verb[with object] (often as noun gerrymandering)
- He said the party had impoverished its supporters and predicted that they would turn against the ruling party, no matter how the constituency boundaries were gerrymandered.
- Politicians have come to see manipulation of the vote much as they see gerrymandering boundaries of voting districts - all part of the electoral game.
- If anything, it reinforced perceptions that the board and the ANC were simply gerrymandering provincial boundaries to suit short-term political ends.
- A gerrymandered election does not make for a democracy.
- As Polsby points out, the art of the gerrymander is another instance with respect to which the constitutional order has been turned on its head.
- In a gerrymander in 1923, Unionists wrested control from Nationalists, an arrangement reinforced in the 1930s.
- Despite a gerrymander, the number of opposition seats rose from 22 to 45, mostly at the expense of the ruling party.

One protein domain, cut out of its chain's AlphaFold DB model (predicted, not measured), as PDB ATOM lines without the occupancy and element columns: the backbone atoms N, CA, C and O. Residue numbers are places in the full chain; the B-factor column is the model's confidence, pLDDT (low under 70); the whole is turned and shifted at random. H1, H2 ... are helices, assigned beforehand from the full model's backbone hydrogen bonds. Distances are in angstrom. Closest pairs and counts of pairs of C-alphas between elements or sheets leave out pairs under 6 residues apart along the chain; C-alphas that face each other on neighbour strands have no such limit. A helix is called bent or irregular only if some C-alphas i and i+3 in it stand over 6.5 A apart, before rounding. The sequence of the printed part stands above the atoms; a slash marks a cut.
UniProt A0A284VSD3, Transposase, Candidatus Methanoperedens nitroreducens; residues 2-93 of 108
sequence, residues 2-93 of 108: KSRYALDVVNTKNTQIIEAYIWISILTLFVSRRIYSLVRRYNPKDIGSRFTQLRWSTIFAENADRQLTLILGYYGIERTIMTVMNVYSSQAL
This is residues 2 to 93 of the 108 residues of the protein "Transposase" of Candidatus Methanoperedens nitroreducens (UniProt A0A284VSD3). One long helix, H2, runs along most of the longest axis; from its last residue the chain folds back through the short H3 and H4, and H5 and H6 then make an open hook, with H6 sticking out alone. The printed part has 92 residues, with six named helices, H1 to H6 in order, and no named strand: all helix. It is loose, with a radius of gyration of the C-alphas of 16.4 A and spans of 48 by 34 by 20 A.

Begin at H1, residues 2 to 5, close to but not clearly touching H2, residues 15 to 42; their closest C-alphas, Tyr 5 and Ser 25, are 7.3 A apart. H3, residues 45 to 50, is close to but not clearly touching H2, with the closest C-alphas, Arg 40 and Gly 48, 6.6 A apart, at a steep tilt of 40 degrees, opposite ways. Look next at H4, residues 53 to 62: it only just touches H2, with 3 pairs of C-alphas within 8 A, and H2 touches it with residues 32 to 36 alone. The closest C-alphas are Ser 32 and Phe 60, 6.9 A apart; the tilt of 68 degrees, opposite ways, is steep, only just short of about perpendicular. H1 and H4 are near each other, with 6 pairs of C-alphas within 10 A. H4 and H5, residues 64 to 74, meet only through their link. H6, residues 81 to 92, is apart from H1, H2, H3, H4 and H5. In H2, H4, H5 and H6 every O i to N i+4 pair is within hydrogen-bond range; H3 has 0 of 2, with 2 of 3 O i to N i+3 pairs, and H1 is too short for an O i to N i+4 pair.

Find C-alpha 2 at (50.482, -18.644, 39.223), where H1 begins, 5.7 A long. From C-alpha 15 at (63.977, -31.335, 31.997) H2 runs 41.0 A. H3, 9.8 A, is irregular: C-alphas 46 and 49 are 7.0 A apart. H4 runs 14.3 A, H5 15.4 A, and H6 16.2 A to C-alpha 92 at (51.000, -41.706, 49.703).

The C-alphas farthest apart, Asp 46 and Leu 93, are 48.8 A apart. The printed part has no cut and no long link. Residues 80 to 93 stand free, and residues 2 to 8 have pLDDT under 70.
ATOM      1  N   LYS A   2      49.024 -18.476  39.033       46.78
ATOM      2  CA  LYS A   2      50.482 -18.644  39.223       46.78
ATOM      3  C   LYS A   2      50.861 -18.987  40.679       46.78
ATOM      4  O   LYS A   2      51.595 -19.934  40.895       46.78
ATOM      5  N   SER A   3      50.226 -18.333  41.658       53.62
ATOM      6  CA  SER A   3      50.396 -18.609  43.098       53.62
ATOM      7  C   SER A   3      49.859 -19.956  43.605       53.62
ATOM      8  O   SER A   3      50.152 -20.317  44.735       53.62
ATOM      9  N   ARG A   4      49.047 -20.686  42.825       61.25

- Example sentences
- It's possible the court will find that this time the gerrymanderers in North Carolina have simply gone too far.
- A successful gerrymanderer begins by assuming that his party has a certain amount of support statewide; he then apportions that support strategically among individual districts.
- Without it, gerrymanderers armed with sophisticated technology and facing few real constraints could run wild, causing minority representation in Congress to shrink dramatically.
Early 19th century: from the name of Governor Elbridge Gerry of Massachusetts + salamander, from the supposed similarity between a salamander and the shape of a new voting district on a map drawn when he was in office (1812), the creation of which was felt to favour his party; the map (with claws, wings, and fangs added) was published in the Boston Weekly Messenger, with the title The Gerry-Mander.
Half-man, half-lizard—that is a gerrymander. In political contexts gerrymandering is manipulating the boundaries of electoral districts to give an advantage to a particular party or class. The term was coined when Elbridge Gerry, governor of Massachusetts in 1812, created a new voting district that appeared to favour his party. Because the shape of this new district vaguely resembled the outline of a salamander, a map, embellished with claws, wings, and fangs, was published in the Boston Weekly Messenger, with the title The Gerry-Mander.
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